JEL Classification Codes: K42, N32, R23, Z13

Keywords: crime, social connectedness, Great Migration

Governance Spillovers of Labour Provisions in Free Trade Agreements

by Susan Ariel Aaronson (George Washington University)

IIEP Working Paper 2017-2

Most people know that governments such as the US, EU, and Canada use labour rights provisions in trade agreements to improve labour rights. They believe that policymakers in the developing world will be willing to improve labour rights governance with the incentive of the trade agreement. But in this paper, Aaronson argues that these provisions have broader and equally important spillover effects upon governance. These provisions:

  • empower workers and other citizens;
  • facilitate a feedback loop between the developing country government and its citizens on a broad range of issues affecting trade;
  • promote wage and income equality, which is conducive to development, social stability and democracy;
  • help policy-makers to better integrate labour rights with other public policies (such as fiscal policy, anti-corruption policies, or criminal laws); and
  • can help citizens and policy-makers gradually improve governance, increase productivity and advance social cohesion in the community.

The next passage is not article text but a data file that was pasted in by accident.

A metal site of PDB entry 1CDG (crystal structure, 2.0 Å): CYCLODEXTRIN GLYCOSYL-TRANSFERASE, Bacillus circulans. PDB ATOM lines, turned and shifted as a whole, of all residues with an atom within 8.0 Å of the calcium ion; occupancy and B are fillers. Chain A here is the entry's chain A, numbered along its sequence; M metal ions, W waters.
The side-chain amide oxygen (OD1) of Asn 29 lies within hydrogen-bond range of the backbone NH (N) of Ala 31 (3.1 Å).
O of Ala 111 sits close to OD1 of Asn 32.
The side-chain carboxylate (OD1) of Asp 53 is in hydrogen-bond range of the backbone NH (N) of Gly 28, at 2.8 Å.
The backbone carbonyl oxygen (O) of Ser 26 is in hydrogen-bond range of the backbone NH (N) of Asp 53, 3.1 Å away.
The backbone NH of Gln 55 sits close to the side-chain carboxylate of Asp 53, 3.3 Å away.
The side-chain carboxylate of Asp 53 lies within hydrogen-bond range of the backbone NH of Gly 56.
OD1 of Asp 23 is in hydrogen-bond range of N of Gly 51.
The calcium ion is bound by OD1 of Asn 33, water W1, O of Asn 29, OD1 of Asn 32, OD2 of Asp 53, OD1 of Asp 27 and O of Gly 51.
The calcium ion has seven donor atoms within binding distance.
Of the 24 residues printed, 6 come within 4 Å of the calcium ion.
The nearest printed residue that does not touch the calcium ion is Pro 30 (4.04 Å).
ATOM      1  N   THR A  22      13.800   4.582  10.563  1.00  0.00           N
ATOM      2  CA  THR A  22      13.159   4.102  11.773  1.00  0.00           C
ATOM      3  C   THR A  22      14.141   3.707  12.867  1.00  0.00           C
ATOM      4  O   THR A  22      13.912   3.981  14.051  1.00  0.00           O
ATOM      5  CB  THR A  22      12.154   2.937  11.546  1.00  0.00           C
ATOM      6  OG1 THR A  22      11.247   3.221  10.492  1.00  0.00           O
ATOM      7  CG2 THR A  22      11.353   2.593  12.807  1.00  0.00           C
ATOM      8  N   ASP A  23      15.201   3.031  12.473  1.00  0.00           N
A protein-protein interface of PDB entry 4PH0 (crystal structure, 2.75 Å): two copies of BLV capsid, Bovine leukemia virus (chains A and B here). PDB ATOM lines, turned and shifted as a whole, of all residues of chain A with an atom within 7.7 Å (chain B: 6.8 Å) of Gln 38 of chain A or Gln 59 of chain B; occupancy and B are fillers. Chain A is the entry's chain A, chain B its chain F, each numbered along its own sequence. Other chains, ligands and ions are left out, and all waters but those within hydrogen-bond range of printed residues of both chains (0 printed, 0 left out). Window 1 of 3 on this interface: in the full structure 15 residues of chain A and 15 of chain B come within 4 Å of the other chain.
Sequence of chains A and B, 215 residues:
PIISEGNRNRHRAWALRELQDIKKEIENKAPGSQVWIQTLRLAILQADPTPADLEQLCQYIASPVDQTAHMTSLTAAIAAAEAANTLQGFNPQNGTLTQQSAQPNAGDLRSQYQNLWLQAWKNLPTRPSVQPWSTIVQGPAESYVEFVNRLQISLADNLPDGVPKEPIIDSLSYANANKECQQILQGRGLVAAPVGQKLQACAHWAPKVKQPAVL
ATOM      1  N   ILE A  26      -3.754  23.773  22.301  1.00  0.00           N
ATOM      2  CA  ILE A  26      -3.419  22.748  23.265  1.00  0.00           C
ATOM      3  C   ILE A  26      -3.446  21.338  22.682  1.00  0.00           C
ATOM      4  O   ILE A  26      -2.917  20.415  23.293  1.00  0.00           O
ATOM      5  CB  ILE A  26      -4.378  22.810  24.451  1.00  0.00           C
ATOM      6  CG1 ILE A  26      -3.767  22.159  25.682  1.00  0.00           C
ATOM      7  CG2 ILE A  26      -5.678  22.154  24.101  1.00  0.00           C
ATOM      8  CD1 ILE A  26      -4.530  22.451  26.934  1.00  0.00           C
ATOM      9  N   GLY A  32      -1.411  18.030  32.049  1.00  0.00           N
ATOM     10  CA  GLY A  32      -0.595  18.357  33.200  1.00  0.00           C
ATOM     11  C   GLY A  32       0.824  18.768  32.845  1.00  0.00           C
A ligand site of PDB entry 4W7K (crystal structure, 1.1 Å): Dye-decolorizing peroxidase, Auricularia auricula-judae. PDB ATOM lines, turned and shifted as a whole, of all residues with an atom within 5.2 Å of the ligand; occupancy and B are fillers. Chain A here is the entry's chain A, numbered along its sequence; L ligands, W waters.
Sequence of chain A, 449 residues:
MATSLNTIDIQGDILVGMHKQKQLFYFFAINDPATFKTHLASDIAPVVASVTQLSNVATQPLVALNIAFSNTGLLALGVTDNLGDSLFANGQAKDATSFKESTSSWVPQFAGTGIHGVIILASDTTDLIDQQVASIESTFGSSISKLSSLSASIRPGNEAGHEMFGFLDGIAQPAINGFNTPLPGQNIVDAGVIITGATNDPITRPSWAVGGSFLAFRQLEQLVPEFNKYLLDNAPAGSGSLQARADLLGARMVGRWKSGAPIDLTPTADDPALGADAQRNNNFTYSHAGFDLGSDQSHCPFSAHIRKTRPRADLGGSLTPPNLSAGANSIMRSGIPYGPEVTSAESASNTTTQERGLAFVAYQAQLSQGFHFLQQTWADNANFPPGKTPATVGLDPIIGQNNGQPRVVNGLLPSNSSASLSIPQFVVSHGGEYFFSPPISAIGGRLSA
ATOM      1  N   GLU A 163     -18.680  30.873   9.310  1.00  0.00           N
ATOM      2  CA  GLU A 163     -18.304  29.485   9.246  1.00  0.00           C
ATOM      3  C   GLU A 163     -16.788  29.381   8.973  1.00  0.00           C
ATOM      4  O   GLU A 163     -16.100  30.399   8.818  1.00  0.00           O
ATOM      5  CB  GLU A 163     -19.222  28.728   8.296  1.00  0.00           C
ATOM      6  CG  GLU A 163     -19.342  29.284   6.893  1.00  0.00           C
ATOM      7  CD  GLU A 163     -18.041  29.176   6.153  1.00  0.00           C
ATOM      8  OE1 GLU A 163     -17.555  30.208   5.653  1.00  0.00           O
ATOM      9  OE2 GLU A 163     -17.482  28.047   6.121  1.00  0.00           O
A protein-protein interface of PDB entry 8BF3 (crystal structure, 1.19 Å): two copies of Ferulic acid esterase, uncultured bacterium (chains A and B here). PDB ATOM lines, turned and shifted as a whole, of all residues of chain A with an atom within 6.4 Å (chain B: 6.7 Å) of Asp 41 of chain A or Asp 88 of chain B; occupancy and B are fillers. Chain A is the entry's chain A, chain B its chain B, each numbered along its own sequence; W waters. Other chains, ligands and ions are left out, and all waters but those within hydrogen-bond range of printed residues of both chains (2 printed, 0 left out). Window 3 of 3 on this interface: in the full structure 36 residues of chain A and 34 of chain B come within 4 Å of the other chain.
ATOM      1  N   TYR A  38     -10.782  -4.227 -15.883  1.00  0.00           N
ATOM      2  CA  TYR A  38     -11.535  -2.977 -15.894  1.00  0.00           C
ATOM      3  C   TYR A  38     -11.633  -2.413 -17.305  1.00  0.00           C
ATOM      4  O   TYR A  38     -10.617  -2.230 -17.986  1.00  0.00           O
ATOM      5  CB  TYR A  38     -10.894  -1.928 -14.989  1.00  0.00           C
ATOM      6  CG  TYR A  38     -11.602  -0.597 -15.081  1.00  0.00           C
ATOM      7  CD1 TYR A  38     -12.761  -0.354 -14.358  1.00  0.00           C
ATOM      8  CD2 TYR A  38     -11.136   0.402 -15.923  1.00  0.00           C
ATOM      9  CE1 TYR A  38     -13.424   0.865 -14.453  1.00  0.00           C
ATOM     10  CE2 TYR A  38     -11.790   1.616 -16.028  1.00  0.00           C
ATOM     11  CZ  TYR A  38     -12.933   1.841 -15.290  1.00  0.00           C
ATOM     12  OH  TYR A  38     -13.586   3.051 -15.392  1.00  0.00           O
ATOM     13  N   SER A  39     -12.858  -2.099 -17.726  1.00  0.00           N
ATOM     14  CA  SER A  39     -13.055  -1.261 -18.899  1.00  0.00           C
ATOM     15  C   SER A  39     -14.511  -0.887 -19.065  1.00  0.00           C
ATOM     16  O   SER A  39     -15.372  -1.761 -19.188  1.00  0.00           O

Aaronson used a comparative case study approach, examining both the language and studies of the effects of the provisions. For example, she finds that since 2005, U.S. agreements have included provisions in the labour rights chapter related to procedural guarantees and public awareness. The provisions require parties to encourage public participation in the development of labour rights policies. They also require that all persons have “appropriate access to tribunals”, that the “proceedings are fair, equitable, and transparent … open to the public”, give all parties the right to seek review, and educate their public about the law. Taken in sum, these provisions could empower workers (on the demand side of labour rights) through rules on public awareness, public participation, and due process rights. The EU and Canada have begun to adopt similar policies.

Aaronson provides several examples of improved governance. In Guatemala, policymakers learned to coordinate labour rights and fiscal policy so that companies could not get subsidies or avoid taxes if they were found to violate labor rights. Mexican officials learned to protect the rights of Mexican guest workers in the U.S. In 2013, with help from U.S. and Mexican civil society groups, guest workers came together to form the Sinaloa Temporary Workers’ Coalition to defend the rights of guest workers in Mexico and abroad. In 2014, the group complained to the Mexican Ministry of Labor regarding recruitment fees. The Ministry investigated and found 27 violations of the law, resulting in fines. In this example, Mexicans held their government accountable for violations of the law at home.